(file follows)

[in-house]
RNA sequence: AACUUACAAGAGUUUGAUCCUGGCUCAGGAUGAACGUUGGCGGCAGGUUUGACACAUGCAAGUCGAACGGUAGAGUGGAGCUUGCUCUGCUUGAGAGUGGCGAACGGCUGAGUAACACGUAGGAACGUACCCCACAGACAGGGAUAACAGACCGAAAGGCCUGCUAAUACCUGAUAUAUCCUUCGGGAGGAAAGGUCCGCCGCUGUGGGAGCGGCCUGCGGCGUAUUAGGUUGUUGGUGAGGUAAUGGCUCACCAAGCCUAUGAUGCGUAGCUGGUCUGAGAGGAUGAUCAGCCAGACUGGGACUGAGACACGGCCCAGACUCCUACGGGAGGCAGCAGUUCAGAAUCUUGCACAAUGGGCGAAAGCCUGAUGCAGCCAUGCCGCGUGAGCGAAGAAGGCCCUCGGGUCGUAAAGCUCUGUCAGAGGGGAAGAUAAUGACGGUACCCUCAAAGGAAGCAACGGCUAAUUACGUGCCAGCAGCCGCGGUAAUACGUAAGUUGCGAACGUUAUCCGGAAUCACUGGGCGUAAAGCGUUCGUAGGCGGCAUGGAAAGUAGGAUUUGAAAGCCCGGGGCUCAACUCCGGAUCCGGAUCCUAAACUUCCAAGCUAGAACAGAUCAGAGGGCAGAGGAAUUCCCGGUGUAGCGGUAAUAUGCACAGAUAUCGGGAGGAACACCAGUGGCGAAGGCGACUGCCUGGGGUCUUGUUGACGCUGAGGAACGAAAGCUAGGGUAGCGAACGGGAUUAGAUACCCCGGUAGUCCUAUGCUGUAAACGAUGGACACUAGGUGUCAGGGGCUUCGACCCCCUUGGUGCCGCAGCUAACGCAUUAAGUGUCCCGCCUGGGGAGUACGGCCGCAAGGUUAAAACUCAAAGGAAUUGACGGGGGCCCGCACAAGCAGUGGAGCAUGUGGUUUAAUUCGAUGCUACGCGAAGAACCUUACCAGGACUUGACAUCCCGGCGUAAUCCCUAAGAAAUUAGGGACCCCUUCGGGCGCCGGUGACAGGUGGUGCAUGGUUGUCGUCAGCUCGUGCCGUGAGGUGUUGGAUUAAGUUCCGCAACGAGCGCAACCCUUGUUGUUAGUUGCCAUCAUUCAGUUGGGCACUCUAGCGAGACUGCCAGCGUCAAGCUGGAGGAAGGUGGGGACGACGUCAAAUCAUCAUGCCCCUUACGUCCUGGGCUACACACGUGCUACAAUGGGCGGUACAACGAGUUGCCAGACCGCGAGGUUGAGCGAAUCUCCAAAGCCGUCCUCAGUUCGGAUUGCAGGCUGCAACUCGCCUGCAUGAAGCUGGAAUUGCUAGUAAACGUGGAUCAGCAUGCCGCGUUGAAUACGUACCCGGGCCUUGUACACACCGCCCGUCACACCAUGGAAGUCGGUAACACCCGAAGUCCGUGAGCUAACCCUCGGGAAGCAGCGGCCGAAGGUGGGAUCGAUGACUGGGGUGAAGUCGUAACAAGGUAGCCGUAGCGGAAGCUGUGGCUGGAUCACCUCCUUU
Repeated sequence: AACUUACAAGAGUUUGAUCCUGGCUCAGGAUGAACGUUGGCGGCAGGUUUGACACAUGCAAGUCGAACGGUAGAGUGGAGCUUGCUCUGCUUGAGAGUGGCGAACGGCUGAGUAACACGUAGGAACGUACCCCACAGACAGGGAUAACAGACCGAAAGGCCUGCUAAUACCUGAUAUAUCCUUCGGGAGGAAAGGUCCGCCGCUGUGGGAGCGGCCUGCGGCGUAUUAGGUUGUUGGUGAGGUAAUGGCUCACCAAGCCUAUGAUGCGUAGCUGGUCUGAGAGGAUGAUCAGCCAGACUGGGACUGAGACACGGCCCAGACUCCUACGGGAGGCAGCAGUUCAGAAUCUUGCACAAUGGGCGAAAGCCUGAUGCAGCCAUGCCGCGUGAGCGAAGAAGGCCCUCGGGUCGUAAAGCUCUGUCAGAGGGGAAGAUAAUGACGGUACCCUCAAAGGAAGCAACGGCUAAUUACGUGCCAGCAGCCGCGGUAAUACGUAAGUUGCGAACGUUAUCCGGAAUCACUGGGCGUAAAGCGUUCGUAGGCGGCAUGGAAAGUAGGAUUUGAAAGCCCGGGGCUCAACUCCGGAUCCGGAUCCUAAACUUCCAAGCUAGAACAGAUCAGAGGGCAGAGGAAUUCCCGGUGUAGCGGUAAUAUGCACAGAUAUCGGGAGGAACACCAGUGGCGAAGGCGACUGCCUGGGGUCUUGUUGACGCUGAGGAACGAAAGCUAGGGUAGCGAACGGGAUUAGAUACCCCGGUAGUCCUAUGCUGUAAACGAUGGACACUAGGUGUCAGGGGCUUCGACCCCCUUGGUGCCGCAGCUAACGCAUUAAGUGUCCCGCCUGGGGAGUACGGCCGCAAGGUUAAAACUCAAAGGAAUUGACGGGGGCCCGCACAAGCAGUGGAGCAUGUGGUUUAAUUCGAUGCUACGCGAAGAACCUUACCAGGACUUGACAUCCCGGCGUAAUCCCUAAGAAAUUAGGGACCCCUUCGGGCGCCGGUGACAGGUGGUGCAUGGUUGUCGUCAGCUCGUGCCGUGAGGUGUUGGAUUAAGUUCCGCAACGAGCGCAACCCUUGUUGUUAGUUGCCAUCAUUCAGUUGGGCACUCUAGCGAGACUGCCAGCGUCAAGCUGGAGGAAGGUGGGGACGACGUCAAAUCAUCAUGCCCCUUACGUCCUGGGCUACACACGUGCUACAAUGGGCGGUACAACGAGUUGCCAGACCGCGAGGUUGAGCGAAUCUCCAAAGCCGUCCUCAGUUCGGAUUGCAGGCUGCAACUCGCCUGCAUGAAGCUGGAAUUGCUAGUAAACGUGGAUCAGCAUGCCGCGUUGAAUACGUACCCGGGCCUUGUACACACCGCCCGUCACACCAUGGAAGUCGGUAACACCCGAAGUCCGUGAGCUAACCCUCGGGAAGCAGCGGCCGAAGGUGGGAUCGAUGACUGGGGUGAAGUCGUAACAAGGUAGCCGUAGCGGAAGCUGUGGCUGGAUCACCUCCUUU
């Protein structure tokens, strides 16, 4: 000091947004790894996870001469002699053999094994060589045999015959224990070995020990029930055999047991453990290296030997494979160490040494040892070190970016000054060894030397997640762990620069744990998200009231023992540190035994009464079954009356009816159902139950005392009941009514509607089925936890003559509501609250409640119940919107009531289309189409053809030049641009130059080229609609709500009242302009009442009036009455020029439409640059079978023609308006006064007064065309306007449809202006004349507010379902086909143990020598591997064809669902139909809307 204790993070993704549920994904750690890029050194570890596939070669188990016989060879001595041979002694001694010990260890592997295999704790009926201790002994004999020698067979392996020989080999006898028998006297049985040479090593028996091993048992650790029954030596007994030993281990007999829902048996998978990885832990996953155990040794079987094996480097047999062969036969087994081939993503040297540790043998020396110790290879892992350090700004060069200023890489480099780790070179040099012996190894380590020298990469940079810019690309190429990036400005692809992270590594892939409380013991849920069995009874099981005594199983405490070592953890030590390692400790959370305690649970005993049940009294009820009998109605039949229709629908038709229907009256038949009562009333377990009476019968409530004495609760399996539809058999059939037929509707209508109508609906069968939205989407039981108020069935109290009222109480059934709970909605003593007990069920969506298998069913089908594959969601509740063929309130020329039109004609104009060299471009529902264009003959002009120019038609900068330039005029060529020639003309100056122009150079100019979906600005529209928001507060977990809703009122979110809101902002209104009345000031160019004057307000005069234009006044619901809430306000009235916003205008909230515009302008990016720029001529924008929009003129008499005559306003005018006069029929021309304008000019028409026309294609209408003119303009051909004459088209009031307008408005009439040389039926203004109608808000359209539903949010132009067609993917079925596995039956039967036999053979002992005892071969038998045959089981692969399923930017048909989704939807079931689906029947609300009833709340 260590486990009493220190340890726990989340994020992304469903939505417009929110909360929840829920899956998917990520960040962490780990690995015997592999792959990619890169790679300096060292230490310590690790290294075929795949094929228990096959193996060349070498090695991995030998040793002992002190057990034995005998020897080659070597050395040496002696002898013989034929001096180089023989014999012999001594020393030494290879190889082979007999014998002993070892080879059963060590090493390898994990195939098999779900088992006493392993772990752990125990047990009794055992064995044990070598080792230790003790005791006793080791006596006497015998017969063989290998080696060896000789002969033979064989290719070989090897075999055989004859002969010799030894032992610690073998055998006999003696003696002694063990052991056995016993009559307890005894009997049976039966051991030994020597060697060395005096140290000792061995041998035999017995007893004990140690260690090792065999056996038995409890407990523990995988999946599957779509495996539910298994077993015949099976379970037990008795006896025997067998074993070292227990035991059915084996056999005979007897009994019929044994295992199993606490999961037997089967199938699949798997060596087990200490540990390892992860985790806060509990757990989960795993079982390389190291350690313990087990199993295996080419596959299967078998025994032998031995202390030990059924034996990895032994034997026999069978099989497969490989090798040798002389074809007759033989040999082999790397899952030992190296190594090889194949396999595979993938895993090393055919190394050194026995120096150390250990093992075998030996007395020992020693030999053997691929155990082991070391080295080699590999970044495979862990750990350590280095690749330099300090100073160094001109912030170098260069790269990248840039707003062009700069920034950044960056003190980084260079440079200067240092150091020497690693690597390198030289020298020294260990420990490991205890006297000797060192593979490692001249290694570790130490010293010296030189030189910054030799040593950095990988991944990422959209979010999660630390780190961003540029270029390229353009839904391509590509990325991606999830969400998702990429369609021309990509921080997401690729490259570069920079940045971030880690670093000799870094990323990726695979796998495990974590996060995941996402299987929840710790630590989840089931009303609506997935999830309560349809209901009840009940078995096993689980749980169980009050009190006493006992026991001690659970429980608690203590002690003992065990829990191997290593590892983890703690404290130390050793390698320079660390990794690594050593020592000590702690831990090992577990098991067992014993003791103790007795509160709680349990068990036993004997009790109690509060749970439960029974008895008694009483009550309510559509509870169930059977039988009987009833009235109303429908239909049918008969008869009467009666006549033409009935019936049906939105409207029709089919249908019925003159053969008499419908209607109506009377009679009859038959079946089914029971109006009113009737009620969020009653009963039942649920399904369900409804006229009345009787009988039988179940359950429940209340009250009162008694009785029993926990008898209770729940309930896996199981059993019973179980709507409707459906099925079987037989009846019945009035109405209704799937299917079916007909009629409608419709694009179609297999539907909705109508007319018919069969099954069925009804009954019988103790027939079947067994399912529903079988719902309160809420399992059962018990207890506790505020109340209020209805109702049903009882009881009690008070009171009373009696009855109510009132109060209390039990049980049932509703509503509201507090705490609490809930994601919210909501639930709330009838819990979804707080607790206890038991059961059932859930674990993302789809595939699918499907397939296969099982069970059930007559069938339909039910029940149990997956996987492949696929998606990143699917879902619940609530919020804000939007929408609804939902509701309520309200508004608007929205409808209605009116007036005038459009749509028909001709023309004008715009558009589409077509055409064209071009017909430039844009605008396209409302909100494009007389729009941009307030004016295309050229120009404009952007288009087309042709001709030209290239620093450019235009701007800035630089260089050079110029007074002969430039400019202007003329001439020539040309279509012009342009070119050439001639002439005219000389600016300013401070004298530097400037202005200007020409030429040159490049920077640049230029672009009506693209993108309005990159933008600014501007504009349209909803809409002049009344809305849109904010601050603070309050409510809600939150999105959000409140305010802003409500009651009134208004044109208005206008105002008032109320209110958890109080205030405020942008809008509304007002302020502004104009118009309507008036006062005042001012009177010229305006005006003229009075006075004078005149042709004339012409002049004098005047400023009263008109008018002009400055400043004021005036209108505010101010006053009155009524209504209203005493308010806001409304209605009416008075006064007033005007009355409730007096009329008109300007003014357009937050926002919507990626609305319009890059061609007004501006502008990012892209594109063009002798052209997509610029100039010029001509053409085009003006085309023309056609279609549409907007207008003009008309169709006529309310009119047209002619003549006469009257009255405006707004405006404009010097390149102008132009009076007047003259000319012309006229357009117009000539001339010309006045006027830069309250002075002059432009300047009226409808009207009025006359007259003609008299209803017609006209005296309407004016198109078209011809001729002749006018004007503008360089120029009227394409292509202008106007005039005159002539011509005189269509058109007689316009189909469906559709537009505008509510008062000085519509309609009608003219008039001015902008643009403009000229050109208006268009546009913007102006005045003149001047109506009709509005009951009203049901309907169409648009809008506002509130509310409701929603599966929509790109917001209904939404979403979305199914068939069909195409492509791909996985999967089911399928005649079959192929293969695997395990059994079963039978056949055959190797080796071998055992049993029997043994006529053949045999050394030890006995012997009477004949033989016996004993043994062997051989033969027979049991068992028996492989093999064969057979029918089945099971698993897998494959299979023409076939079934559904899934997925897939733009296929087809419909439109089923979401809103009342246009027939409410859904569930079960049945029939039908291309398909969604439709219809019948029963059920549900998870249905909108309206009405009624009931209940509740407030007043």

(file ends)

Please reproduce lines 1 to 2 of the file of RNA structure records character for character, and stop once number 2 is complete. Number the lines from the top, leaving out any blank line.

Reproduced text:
[in-house]
RNA sequence: AACUUACAAGAGUUUGAUCCUGGCUCAGGAUGAACGUUGGCGGCAGGUUUGACACAUGCAAGUCGAACGGUAGAGUGGAGCUUGCUCUGCUUGAGAGUGGCGAACGGCUGAGUAACACGUAGGAACGUACCCCACAGACAGGGAUAACAGACCGAAAGGCCUGCUAAUACCUGAUAUAUCCUUCGGGAGGAAAGGUCCGCCGCUGUGGGAGCGGCCUGCGGCGUAUUAGGUUGUUGGUGAGGUAAUGGCUCACCAAGCCUAUGAUGCGUAGCUGGUCUGAGAGGAUGAUCAGCCAGACUGGGACUGAGACACGGCCCAGACUCCUACGGGAGGCAGCAGUUCAGAAUCUUGCACAAUGGGCGAAAGCCUGAUGCAGCCAUGCCGCGUGAGCGAAGAAGGCCCUCGGGUCGUAAAGCUCUGUCAGAGGGGAAGAUAAUGACGGUACCCUCAAAGGAAGCAACGGCUAAUUACGUGCCAGCAGCCGCGGUAAUACGUAAGUUGCGAACGUUAUCCGGAAUCACUGGGCGUAAAGCGUUCGUAGGCGGCAUGGAAAGUAGGAUUUGAAAGCCCGGGGCUCAACUCCGGAUCCGGAUCCUAAACUUCCAAGCUAGAACAGAUCAGAGGGCAGAGGAAUUCCCGGUGUAGCGGUAAUAUGCACAGAUAUCGGGAGGAACACCAGUGGCGAAGGCGACUGCCUGGGGUCUUGUUGACGCUGAGGAACGAAAGCUAGGGUAGCGAACGGGAUUAGAUACCCCGGUAGUCCUAUGCUGUAAACGAUGGACACUAGGUGUCAGGGGCUUCGACCCCCUUGGUGCCGCAGCUAACGCAUUAAGUGUCCCGCCUGGGGAGUACGGCCGCAAGGUUAAAACUCAAAGGAAUUGACGGGGGCCCGCACAAGCAGUGGAGCAUGUGGUUUAAUUCGAUGCUACGCGAAGAACCUUACCAGGACUUGACAUCCCGGCGUAAUCCCUAAGAAAUUAGGGACCCCUUCGGGCGCCGGUGACAGGUGGUGCAUGGUUGUCGUCAGCUCGUGCCGUGAGGUGUUGGAUUAAGUUCCGCAACGAGCGCAACCCUUGUUGUUAGUUGCCAUCAUUCAGUUGGGCACUCUAGCGAGACUGCCAGCGUCAAGCUGGAGGAAGGUGGGGACGACGUCAAAUCAUCAUGCCCCUUACGUCCUGGGCUACACACGUGCUACAAUGGGCGGUACAACGAGUUGCCAGACCGCGAGGUUGAGCGAAUCUCCAAAGCCGUCCUCAGUUCGGAUUGCAGGCUGCAACUCGCCUGCAUGAAGCUGGAAUUGCUAGUAAACGUGGAUCAGCAUGCCGCGUUGAAUACGUACCCGGGCCUUGUACACACCGCCCGUCACACCAUGGAAGUCGGUAACACCCGAAGUCCGUGAGCUAACCCUCGGGAAGCAGCGGCCGAAGGUGGGAUCGAUGACUGGGGUGAAGUCGUAACAAGGUAGCCGUAGCGGAAGCUGUGGCUGGAUCACCUCCUUU